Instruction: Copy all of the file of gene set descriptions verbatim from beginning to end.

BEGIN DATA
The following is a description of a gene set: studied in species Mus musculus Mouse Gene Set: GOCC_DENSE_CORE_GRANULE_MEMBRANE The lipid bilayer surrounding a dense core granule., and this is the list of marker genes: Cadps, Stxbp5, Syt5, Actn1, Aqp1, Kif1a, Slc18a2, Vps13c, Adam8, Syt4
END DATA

The following is a description of a gene set: studied in species Mus musculus Mouse Gene Set: GOCC_DENSE_CORE_GRANULE_MEMBRANE The lipid bilayer surrounding a dense core granule., and this is the list of marker genes: Cadps, Stxbp5, Syt5, Actn1, Aqp1, Kif1a, Slc18a2, Vps13c, Adam8, Syt4